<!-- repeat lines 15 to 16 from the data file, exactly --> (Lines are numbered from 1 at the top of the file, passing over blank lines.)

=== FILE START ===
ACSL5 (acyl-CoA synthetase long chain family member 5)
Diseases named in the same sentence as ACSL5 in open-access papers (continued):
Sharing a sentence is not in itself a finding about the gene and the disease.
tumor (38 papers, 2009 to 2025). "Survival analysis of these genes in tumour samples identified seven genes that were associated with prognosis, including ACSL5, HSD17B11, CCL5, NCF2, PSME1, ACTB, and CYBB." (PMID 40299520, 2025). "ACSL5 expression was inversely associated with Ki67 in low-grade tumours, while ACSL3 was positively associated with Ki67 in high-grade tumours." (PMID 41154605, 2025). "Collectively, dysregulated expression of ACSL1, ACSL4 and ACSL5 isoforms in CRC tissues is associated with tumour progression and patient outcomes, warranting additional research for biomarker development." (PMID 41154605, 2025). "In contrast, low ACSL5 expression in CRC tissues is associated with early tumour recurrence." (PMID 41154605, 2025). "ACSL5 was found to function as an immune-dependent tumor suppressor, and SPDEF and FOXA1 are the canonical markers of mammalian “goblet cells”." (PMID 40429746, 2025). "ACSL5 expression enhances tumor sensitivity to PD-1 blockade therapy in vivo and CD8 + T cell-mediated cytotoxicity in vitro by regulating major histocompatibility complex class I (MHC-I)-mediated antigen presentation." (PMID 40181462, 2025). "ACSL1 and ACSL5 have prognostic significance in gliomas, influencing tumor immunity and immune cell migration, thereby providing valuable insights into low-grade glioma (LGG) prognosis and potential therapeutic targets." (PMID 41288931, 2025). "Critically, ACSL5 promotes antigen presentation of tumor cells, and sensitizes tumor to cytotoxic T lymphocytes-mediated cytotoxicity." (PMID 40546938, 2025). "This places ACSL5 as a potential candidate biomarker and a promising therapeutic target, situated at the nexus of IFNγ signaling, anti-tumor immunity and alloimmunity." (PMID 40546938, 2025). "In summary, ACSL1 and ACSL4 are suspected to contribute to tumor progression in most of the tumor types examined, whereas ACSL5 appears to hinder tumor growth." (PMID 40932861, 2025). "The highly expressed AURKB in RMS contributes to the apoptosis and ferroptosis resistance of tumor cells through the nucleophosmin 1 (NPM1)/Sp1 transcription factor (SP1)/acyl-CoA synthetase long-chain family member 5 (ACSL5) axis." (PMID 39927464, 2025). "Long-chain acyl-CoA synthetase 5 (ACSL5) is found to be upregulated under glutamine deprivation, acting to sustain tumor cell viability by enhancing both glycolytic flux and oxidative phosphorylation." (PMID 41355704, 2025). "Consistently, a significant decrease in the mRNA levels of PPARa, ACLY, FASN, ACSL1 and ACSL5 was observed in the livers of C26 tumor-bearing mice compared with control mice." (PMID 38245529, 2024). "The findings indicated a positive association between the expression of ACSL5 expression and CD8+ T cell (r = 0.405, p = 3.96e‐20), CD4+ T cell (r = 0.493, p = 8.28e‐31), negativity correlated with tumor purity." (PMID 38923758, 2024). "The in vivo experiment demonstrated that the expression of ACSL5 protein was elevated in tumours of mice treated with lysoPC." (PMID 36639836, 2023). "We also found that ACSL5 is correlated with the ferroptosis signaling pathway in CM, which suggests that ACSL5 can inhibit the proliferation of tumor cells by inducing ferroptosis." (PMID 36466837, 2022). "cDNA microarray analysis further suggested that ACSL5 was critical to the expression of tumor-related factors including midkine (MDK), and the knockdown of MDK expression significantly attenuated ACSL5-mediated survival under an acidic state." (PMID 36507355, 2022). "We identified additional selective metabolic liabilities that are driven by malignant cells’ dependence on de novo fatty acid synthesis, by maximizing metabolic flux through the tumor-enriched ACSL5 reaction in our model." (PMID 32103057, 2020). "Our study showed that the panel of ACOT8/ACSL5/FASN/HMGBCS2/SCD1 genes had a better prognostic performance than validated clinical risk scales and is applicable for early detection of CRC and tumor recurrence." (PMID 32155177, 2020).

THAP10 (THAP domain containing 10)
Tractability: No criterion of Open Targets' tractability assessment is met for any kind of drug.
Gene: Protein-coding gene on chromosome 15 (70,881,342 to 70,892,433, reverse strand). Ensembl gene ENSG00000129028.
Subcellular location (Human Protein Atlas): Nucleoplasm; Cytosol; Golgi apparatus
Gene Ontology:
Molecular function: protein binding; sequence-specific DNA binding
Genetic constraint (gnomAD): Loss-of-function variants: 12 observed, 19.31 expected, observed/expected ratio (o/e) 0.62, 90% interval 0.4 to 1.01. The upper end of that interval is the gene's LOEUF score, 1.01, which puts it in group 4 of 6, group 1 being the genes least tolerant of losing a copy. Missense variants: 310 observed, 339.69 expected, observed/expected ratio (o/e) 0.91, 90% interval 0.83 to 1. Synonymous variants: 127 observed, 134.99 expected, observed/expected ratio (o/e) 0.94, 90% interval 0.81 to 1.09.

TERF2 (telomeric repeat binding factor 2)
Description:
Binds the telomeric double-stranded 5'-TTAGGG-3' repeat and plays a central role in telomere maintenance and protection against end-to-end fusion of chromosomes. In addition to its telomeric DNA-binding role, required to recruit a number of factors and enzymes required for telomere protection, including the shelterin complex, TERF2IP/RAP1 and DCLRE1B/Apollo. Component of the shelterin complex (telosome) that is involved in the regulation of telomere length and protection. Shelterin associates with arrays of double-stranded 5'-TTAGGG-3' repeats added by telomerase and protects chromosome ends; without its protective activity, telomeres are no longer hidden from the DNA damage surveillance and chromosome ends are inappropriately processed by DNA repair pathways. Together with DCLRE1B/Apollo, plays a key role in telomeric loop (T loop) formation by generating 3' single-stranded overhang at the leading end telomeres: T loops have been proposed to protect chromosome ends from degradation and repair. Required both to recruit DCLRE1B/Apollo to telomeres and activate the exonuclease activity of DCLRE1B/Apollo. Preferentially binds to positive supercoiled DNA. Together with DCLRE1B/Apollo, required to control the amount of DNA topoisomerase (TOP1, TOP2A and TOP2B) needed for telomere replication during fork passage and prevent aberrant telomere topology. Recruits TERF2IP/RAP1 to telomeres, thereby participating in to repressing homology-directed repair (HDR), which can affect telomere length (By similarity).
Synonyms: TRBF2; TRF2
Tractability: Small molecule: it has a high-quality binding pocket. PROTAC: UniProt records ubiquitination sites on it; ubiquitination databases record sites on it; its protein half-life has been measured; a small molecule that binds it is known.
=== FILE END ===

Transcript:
Synonyms: TRBF2; TRF2
Tractability: Small molecule: it has a high-quality binding pocket. PROTAC: UniProt records ubiquitination sites on it; ubiquitination databases record sites on it; its protein half-life has been measured; a small molecule that binds it is known.